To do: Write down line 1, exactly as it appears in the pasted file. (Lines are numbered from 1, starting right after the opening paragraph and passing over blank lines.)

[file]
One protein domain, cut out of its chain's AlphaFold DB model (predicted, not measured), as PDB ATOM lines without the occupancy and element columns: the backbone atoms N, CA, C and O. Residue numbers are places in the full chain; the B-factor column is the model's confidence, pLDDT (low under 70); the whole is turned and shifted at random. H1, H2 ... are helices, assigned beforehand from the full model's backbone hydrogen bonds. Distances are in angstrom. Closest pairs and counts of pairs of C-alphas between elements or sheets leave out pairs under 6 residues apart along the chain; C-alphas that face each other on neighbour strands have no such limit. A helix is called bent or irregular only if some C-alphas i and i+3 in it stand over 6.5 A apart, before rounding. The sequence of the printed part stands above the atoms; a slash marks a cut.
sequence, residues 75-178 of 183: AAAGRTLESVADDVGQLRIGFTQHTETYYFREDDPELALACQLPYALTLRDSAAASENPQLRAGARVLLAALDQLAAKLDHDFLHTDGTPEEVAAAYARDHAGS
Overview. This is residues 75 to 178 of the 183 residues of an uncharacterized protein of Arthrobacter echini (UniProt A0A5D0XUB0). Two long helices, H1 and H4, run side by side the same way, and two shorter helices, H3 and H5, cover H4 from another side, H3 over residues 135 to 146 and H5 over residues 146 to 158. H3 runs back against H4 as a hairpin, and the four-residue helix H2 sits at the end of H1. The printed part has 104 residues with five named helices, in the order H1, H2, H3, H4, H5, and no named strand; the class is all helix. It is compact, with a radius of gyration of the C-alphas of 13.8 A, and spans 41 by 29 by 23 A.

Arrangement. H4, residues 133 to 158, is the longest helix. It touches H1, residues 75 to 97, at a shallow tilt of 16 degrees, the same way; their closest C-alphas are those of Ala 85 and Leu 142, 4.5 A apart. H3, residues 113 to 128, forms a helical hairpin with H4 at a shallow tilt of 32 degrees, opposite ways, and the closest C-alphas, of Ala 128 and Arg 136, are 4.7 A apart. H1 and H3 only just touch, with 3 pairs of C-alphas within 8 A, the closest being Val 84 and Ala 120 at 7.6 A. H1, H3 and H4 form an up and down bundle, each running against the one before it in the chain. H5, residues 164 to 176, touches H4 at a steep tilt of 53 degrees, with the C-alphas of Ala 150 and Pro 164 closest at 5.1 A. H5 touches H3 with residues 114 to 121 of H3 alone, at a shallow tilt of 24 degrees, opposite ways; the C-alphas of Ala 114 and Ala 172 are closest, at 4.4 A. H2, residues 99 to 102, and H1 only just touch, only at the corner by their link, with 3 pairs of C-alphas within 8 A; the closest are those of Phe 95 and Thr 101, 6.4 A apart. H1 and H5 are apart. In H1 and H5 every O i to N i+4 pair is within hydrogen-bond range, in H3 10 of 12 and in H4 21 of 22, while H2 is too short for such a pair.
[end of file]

sequence, residues 75-178 of 183: AAAGRTLESVADDVGQLRIGFTQHTETYYFREDDPELALACQLPYALTLRDSAAASENPQLRAGARVLLAALDQLAAKLDHDFLHTDGTPEEVAAAYARDHAGS